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THIS IS A NATURAL AREA WITH NO DEFINED TRAILS.  DO NOT ATTEMPT UNLESS YOU HAVE MAP READING SKILLS.  DO NOT ATTEMPT DURING WINTER MONTHS.

This woodlot is a trip through time, revealing the Island’s forestry past. The area occupies 106 hectares (260 acres). All four species of maples native to PEI can be found in this woodlot: the sugar maple, the red maple, the striped maple and the mountain maple. The trees in the back section approximate those familiar to the first European settlers to PEI more than 200 years ago. This site is a designated natural area.

There is no parking except along the highway shoulder. Walk straight West along a field road about 3/4 km then continue straight into the woods on a wide grassy path. Trees gradually get more mature as you proceed until, near the end, there are some very large deciduous trees. There are two 90 degree offshoot trails that dead end at the property line to the North. At the end of the main trail you can turn left (south) and go straight to the Confederation Trail. From there you can backtrack to your starting point at the highway or turn left (East) on the Confederation Trail to link with the Souris Striders trails or just walk on the Confederation Trail back to the XC Ski lodge. You would then need to get back to your vehicle at the Townshend trailhead about 2.35 km North on the highway.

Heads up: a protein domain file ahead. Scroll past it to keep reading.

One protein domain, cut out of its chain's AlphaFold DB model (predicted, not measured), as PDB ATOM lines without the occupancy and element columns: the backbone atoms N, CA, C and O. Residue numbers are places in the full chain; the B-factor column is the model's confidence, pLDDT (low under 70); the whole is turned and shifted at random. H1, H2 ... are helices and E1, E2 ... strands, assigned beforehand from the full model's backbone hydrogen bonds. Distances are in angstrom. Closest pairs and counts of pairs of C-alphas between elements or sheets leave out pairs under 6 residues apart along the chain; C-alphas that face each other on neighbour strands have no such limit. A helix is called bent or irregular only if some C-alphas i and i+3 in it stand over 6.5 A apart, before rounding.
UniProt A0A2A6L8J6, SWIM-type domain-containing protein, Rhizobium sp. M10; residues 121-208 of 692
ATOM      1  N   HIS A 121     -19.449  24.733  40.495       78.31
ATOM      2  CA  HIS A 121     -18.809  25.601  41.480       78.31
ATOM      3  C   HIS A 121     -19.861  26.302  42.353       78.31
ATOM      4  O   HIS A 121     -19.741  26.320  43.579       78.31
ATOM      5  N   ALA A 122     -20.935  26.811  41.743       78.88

A nice loop hike through mixed forest. An abundance of ferns, fungi, wildflowers, shrubs and Acadian forest trees add to the secluded beauty. In autumn the vibrant foliage is appreciated by photographers. This is a must stop in Eastern PEI for early morning spring birding.

Somewhat up and down but trails are well maintained by PEI Forestry dept. One hour is sufficient to explore this 1km trail, a mixture of mature hardwoods and softwoods. For those interested in woodlot management, this trail features an educational brochure and has interpretive signage.